Email appears to be acceptable these days for this type of communication. Having said that, I would send out the email later on the same day as the interview. That type of promptness will impress the interviewer, & take advantage of the speed with which email messages can be sent.
First interview: I did not write a thank you, only because I could not find my interviewers contact information--I got the job. Second interview: I emailed my interviewers a thank you note --did not get the job. Third interview: I wrote out a thank you on a simple note card, took it to the post office to mail right after my interview--got the offer two days after the interview.
My third interview went so well. During the interview I was introduced to the staff on the floor and given a tour. I was told how nice I was by the NM and how much easier it is to teach a new nurse how to be a good nurse over teaching a new nurse how to be a nice nurse. I made sure to reiterate my interviewers inferences about me by writing and mailing that thank you note immediately.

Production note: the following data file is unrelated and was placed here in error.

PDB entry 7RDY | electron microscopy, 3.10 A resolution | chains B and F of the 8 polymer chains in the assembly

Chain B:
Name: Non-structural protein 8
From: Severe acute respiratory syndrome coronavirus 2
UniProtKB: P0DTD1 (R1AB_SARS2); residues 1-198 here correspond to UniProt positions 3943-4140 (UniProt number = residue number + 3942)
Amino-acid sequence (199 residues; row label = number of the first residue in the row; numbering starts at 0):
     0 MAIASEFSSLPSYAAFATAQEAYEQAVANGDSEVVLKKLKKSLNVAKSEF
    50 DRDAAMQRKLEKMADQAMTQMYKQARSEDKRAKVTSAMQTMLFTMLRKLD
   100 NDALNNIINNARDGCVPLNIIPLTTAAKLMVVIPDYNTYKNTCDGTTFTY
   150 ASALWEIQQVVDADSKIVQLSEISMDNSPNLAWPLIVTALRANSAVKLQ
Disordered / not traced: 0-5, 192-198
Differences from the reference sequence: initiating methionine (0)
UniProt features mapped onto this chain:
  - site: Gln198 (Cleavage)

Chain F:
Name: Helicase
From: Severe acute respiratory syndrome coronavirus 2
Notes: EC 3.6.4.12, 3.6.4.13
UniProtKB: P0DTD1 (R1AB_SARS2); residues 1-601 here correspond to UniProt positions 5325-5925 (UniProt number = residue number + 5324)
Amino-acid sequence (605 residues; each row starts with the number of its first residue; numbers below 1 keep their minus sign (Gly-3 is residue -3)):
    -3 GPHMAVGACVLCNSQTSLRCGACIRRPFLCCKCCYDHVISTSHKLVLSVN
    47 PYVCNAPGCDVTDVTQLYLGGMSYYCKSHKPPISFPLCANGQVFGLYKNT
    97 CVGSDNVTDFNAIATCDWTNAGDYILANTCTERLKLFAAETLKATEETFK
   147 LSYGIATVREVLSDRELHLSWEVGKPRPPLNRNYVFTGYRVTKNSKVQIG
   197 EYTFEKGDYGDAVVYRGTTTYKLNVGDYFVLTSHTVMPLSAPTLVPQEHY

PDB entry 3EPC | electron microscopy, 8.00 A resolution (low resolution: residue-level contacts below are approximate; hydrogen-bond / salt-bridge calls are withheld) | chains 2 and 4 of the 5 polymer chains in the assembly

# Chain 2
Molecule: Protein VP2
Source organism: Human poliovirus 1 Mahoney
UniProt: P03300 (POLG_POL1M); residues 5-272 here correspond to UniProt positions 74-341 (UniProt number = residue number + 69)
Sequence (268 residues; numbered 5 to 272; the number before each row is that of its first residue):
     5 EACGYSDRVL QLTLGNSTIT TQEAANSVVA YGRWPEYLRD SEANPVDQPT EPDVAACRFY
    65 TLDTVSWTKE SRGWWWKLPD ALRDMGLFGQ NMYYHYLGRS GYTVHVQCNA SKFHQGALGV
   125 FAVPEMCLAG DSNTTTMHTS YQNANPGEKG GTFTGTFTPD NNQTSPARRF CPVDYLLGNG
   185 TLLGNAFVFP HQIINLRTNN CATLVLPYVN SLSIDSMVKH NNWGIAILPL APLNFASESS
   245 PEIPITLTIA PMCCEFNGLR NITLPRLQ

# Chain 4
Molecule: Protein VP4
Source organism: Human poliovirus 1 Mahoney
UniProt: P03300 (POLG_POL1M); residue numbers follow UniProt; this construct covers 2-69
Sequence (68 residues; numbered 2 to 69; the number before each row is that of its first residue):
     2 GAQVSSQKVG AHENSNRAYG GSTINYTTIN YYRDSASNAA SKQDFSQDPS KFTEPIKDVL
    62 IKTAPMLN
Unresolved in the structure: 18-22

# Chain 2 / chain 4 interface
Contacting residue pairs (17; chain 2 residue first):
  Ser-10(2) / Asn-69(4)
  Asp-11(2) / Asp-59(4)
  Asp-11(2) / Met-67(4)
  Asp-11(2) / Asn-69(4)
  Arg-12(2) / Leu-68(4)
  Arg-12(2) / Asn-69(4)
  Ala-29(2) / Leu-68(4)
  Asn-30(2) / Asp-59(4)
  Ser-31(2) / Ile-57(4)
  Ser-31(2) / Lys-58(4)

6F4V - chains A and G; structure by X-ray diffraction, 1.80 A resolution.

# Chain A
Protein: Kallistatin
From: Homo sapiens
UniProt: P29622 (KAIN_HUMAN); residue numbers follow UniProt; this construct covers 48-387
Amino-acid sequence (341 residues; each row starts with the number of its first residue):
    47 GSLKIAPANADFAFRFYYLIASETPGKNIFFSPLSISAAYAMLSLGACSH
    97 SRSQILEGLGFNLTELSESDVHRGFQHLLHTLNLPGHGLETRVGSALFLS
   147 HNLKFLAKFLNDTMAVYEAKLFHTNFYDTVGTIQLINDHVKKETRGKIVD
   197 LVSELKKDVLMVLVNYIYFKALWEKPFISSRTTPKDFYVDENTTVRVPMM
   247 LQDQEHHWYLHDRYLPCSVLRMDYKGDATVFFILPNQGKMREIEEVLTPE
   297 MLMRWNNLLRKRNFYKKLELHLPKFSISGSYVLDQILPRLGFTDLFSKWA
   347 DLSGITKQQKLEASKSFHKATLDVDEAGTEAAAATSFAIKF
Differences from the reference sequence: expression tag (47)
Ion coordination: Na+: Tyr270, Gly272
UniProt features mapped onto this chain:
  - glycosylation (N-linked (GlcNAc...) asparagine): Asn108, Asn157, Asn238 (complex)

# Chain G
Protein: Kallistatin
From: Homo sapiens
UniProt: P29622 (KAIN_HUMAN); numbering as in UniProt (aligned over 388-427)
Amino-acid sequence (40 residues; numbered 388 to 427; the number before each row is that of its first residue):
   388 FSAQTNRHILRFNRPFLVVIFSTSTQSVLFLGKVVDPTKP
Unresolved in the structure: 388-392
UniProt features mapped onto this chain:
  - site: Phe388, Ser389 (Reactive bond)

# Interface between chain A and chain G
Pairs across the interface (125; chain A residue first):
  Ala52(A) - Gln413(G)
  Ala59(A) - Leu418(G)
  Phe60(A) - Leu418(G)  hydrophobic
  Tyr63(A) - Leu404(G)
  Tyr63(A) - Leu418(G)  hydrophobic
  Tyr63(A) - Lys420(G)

My second interview did not go so well. It was in a field of nursing I had no strong desire to be a part of; and I'm fairly certain my answers to the interview questions reflected that attitude. So it did not matter if I sent a card that sings or dances; or if I tried to bribe them; within the first few questions, I was already on the 'do not call' list--I knew it, too.
My first interview went great. I felt like I was with friends. I really wanted to write thank you notes but I never asked for their full name or any other contact information--lesson learned. But I did try to call several of the locations where I thought they originated from.
So, I'm somewhat convinced that writing a thank you note for a bad job interview does nothing to up your chances; whereas, a thank you note for a great interview will only reiterate what they think of you and COULD up your chances if they are undecided.